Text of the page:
This unit will introduce you to employment law, also known as labor law, regulations that are typically designed to protect the employee from the employer. For example, though a number of Constitutional amendments give equal rights to all races, religions, and genders, issues pertaining to diversity still plague the workforce. Employment law looks at these issues.
Like torts, criminal law deals with what happens when an individual or group of individuals commits a wrong against another individual or group of individuals. However, criminal laws are enforceable through prosecution by the state. Criminal law pertains to the direct violation of an existing law. In criminal law cases, there is a prosecution, a defense, and, in many cases, a jury of peers. This unit will focus on criminal law in the business community.
Corporations are legal entities that protect shareholders from certain legal liabilities. For example, if you start a sole proprietorship and take out a small business loan to get started, you are personally liable for that loan. If you do not repay the loan, the bank can pursue your personal assets. If you are a shareholder in a corporation that fails to pay its loans, however, the bank cannot pursue your personal assets.
Being a corporation has its own caveats. For example, corporations are subject to more regulations and fees. This unit will look into the various types of business entities in the United States and weigh the pros and cons of each. We will emphasize corporations because most of us will end up working for them.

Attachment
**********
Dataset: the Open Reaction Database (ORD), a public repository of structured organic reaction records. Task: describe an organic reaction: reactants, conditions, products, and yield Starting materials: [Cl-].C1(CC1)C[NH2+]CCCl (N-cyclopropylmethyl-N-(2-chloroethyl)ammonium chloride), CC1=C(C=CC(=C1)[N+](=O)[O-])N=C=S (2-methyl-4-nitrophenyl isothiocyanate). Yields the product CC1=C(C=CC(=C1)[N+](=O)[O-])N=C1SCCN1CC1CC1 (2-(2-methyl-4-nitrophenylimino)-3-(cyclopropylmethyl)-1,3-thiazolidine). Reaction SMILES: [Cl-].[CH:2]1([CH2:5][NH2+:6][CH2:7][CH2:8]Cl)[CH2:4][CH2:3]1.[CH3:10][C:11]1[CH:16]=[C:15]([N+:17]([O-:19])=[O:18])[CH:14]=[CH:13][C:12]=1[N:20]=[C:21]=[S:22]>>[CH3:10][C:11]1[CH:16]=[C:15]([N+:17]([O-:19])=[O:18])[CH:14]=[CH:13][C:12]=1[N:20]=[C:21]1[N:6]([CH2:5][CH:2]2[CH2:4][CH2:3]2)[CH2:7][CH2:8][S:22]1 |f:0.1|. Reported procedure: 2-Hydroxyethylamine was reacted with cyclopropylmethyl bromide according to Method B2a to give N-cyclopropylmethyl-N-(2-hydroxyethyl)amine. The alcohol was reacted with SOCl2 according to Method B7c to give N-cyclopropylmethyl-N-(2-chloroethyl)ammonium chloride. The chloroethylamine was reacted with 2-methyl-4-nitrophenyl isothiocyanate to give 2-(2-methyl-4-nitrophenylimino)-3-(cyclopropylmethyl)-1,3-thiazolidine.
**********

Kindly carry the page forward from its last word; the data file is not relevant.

Regulation is always a source of debate within the business community. In the wake of Enron's massive fraud, for example, legislators passed the Sarbanes-Oxley Act (SOX) in an attempt to force corporations to be more diligent in their reporting and auditing. As a result, many corporations have gone private to avoid SOX regulations. Other corporations must devote so much of their resources to SOX, they can barely maintain profitability. Regulations are passed all the time; it is important that managers are aware of all regulations in development and all regulations proposed for removal that could affect their business.
Running a successful business is not simply a matter of obeying the law. There are areas, some addressed by the law and others not, where we have to ask ourselves whether it would be right or wrong to do a particular thing. A life in business often presents us with different ethical challenges. For example, while it may be legal for executives at companies laying off employees to award themselves, at the same time, substantially higher salaries and bonuses, is it right? In this unit, we will present an overview of the many ethical challenges businesses and business-people face. We will look at how ethics applies to various areas within the modern business. This unit will also take a look at Corporate Social Responsibility (CSR), which works from the premise that just because it is legal to do something, doesn't mean it should be done. It may be legal for a corporation to dump a certain amount of waste, but if that impacts the community in a negative way, it could damage the reputation of the business. Corporate Social Responsibility and established business ethics seek to identify a balance between doing what's right for the community and doing what's best for a company's shareholders.